Today it can seem like there’s no such thing as work-life balance.
We’re expected to put in more hours and work harder than ever before just to stay relevant.
All this pressure takes a toll on employees. According to a new LinkedIn survey, 70% of people say their work-life balance is their biggest source of stress at work, and it’s leading to a condition called “job burnout.”
What Is Job Burnout?
In May, 2019, the World Health Organization (WHO) added burnout syndrome to the International Classification of Diseases (ICD-11). According to researchers, it results from chronic workplace stress that isn’t properly managed. The WHO plans to study the phenomenon and gather evidence to create clearer guidelines for managing mental wellness at work.
Although it’s not considered a health condition or disease at this point, it’s a burgeoning issue that affects a significant percentage of the workforce. According to a Gallup study that was published in 2018, 23% of full-time employees reported feeling burned out at work very often or always; about 44% reported feeling burned out sometimes.
What happens when a person has reached their burnout point? It’s characterized by the following:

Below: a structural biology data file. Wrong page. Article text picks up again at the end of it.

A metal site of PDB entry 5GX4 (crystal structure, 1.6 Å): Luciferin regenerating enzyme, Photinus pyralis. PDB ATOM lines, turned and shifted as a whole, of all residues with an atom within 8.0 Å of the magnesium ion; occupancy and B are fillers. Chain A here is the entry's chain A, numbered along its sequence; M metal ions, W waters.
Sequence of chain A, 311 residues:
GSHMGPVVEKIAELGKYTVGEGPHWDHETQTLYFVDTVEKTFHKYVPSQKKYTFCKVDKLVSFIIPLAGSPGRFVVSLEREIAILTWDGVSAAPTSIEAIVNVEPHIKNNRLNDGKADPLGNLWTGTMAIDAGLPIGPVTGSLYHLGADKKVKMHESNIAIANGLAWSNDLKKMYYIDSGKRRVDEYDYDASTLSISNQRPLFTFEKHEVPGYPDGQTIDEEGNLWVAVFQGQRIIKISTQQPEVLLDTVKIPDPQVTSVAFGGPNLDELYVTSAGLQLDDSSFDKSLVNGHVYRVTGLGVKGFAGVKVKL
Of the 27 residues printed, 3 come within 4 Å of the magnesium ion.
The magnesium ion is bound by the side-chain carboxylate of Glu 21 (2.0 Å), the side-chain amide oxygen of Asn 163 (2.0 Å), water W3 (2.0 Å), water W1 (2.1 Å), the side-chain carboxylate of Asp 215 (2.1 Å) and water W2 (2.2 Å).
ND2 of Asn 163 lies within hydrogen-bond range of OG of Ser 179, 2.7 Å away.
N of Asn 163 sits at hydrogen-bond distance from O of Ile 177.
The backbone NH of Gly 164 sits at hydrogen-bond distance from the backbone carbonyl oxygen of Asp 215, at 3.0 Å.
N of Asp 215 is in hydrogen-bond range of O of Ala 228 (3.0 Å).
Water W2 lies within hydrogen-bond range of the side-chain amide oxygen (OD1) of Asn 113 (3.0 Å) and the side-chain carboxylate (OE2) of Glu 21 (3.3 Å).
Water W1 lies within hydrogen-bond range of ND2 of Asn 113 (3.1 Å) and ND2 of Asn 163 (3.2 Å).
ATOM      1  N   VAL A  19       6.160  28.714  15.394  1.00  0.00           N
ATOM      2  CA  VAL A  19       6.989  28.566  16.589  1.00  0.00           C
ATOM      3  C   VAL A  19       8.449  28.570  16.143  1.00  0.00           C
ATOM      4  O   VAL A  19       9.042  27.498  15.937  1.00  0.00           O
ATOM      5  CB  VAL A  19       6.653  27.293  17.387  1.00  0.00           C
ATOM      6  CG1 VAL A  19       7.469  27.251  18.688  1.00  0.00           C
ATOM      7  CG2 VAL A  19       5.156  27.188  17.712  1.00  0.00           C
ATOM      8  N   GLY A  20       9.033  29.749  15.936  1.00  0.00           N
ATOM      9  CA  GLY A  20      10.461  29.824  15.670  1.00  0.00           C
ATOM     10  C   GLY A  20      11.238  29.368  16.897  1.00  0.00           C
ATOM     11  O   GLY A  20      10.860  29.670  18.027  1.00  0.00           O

- Feeling depleted and exhausted.
- Increased mental distance from the job, often including feelings of cynicism and negativity.
- Reduced professional efficacy.
If you suffer from burnout, things might look pretty bleak. Your problems may seem insurmountable, but you also have little to no energy to care or take action. You’re unhappy and detached from your career, and likely feel mentally, emotionally, and physically exhausted during the workweek.
All of these signs are caused by excessive and prolonged stress.
Signs and Symptoms of Work Burnout
Burnout isn’t something that just sneaks up on you. It occurs over time as you find yourself dealing with constant demands that leave you feeling increasingly helpless and resentful.
The signs of burnout are subtle at first, but grow as time goes on. It can creep up on you quickly, so you need to recognize the early stages and address them.
You could be on the road to job burnout if:
- You feel tired and drained most of the time.